According to the World Health Organization, hearing loss affects over 34 million children worldwide. Hearing loss has a significant effect on the language development of these children. While most hearing professionals educate the families of children with hearing loss about the language and developmental effects of hearing loss, they often do not discuss behavioral challenges.
Over recent years, 36 studies have investigated the connection between hearing loss and behavioral problems in children. These studies vary in the specific factors they considered, such as whether the children were treated for hearing loss (such as using hearing aids) and which type of hearing loss treatment the children received. Despite the differences in the particulars of the studies, all of the research indicates that children with hearing loss are likely to display behavioral disorders.
Interestingly, these studies did not find a correlation between hearing loss treatment and a decrease in evidence of behavioral disorders. Even when the children used hearing aids or cochlear implants, they still displayed symptoms of internalizing behavioral disorders. This type of behavioral disorder is characterized by anxious behavior, low self-esteem, emotional and social withdrawal, and depressive symptoms.
While no studies found that hearing loss treatment reduced evidence of internalizing behavioral disorders, two studies that focused on children with cochlear implants discovered that cochlear implantation helped reduce externalized behavioral disorders. This kind of behavioral disorder is characterized by outwardly defiant, destructive, aggressive, and impulsive behavior.
This growing body of research indicates that hearing loss is closely tied to behavior disorders, particularly internalizing behavioral disorders. Although numerous studies have been conducted on this topic, little research has been done on the efficacy of intervention for these behavioral disorders. One study showed that play therapy, or filial therapy, was effective in addressing behavioral problems in children with hearing loss. However, little other research on intervention among children with hearing loss has been conducted thus far.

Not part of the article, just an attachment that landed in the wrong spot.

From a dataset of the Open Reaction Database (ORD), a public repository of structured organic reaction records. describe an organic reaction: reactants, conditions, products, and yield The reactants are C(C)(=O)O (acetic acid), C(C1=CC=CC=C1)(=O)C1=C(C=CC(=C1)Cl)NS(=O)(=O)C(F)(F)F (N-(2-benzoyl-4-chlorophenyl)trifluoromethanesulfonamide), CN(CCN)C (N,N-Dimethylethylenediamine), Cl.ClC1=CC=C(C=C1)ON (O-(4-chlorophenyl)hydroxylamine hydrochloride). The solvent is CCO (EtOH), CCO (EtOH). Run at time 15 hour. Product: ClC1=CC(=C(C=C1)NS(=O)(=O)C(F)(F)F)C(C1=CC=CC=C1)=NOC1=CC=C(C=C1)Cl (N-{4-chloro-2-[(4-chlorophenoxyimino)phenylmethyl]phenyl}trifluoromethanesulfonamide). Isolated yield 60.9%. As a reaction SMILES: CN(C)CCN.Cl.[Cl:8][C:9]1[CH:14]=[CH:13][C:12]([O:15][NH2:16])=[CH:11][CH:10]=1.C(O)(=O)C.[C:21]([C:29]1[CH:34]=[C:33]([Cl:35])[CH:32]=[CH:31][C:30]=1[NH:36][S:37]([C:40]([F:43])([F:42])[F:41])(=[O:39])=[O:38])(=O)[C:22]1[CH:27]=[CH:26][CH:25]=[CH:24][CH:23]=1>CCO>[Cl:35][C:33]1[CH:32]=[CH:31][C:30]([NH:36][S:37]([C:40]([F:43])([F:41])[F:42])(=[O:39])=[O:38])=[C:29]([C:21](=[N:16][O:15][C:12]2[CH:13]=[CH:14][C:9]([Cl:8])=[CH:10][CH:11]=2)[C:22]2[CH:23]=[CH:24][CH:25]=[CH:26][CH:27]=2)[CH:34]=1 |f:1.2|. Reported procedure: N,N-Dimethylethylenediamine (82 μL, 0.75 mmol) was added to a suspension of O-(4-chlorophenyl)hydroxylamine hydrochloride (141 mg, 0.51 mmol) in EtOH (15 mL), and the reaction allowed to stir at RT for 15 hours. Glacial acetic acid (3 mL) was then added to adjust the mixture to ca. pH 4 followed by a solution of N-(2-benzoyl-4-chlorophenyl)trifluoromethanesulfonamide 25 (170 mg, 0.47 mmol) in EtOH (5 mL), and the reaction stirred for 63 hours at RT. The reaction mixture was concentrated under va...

Furthermore, most hearing professionals do not assess behavioral disorders in children with hearing loss. While most hearing care professionals are familiar with the connection between hearing loss and language development, many are unfamiliar with the link between hearing loss and behavioral disorders. Because of this disconnect in professional education and awareness, many children with hearing loss are not evaluated for behavioral disorders and do not receive intervention.
In addition, many children and families are already busy with speech therapy, hearing care appointments, and the other necessities and challenges that arise with having a child with hearing loss. Adding therapy or another type of treatment for behavioral disorders may feel like an additional strain on the family and child’s time and efforts.
However, it is apparent that more must be done to properly evaluate children with hearing loss for behavioral disorders and to provide the treatment they need. When these behavioral issues are left untreated, they can contribute to negative social and educational outcomes later in life.
We believe that evaluating and treating children for both hearing loss and behavioral disorders is necessary. Our caring team is dedicated to ensuring that your child receives the comprehensive treatment he or she needs. We invite you to contact our office today to learn more about us and our services.